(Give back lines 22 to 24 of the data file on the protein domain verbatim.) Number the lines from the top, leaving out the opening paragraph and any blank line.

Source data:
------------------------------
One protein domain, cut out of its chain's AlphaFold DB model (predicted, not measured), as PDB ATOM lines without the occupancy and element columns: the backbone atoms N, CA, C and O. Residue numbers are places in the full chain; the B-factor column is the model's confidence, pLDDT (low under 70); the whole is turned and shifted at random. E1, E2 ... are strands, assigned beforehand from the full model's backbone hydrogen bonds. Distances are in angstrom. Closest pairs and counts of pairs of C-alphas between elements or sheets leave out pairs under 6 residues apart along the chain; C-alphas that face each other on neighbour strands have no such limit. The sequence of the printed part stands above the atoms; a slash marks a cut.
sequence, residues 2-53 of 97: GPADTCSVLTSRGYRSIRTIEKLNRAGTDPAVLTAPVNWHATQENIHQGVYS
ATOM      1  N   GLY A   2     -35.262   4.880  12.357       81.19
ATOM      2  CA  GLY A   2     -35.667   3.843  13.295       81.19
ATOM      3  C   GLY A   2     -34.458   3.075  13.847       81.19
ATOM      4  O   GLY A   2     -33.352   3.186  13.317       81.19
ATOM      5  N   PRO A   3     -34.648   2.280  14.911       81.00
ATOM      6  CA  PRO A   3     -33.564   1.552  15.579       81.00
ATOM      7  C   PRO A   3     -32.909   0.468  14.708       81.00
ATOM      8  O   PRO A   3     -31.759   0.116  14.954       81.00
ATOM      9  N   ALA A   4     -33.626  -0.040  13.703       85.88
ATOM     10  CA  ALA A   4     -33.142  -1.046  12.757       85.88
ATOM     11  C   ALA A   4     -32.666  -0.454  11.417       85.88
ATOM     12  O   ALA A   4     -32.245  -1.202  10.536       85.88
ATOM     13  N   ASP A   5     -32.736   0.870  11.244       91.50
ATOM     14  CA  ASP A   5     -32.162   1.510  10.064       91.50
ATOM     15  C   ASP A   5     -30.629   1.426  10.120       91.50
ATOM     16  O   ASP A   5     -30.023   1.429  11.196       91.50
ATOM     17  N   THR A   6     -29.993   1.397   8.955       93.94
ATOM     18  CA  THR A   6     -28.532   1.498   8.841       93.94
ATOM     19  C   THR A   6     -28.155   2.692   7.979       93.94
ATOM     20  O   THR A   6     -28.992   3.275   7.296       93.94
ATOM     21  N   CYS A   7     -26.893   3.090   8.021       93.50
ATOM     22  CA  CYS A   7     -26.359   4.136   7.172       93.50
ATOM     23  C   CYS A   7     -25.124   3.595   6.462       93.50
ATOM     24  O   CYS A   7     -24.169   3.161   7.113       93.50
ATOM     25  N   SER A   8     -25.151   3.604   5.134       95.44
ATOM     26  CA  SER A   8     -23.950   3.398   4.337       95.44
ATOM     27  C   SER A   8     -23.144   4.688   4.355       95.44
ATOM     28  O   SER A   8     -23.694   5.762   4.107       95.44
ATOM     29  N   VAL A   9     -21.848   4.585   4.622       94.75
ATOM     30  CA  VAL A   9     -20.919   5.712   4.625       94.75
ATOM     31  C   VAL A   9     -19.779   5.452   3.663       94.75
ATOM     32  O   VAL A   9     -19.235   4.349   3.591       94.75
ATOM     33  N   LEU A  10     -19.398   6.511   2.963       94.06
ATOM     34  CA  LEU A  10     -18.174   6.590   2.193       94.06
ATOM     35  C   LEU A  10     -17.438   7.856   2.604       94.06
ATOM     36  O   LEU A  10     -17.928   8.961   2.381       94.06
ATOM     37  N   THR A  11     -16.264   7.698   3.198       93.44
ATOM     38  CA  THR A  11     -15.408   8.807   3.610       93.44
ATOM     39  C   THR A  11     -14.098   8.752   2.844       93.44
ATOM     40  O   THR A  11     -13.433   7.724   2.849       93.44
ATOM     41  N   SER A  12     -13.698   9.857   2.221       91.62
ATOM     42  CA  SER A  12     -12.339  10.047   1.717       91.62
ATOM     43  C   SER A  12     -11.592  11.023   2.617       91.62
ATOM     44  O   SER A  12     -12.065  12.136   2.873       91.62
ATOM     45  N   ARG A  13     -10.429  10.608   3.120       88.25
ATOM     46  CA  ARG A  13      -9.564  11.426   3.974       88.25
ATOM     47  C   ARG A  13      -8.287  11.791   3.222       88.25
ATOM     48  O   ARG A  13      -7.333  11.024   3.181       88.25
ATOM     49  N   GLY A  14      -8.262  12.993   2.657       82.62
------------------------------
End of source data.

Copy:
ATOM     21  N   CYS A   7     -26.893   3.090   8.021       93.50
ATOM     22  CA  CYS A   7     -26.359   4.136   7.172       93.50
ATOM     23  C   CYS A   7     -25.124   3.595   6.462       93.50